Venture beyond the four greatest names in the operatic firmament of early 19th century Italy – delve beyond Rossini, Bellini, Donizetti and Verdi – and the next two composers to come to our attention will always be Mercadante and Pacini. And more often than not they will be mentioned together in the same breath. Our own feeling – and indeed the raison d’être behind the present recording – is that there is every good reason to link their names. They were, in the first place, very close contemporaries. Saverio Mercadante was born on 17 September 1795, and Giovanni Pacini on 17 February 1796 – a difference of only five months.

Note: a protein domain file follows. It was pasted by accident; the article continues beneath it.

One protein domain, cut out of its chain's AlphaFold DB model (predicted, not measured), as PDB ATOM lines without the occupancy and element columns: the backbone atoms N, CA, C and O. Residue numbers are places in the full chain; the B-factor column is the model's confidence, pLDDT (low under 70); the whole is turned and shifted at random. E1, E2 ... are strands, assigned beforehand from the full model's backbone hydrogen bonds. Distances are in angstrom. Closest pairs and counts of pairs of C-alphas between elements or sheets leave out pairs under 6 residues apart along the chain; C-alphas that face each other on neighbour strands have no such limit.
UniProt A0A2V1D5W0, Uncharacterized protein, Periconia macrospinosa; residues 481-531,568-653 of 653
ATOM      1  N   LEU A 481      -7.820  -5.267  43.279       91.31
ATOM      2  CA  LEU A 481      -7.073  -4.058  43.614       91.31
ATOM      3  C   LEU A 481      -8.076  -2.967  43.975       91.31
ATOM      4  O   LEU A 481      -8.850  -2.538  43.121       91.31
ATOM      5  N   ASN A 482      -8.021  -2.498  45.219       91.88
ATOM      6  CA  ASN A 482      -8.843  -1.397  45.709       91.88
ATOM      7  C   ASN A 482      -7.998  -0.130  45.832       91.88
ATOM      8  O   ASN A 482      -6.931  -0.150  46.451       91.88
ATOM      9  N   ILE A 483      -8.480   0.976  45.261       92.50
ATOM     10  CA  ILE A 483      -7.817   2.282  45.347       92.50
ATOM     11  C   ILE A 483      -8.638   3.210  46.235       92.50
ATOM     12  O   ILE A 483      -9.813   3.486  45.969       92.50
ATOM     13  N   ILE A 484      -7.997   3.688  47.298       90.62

Both enjoyed long careers in the theatre in an age when composers were expected to churn out operas one after another. Pacini composed well over seventy operas (though not the ‘over 100’ that he himself claimed); Mercadante was hardly less productive, and has something like sixty titles to his credit.
Six remarkable trios are the dominant feature of this album. Mercadante and Pacini excel in this operatic form through the strength and beauty of their vocal writing, which at the same time allows us to understand the conflicting emotions of the characters. Both the intimate terzetto from Pacini’s Cesare in Egitto and the large-scale trio, which concludes act one of Mercadante’s Virginia demonstrate this to perfection. As does the charming duet from Mercadante’s Andronico with Majella Cullagh and Laura Polverelli and the all-male quartet lead by Alan Opie and Bruce Ford from Leonora. The Act 1 finale of Pacini’s Il contestabile di Chester completes this enthralling survey of two unjustly neglected giants of the 19th Century.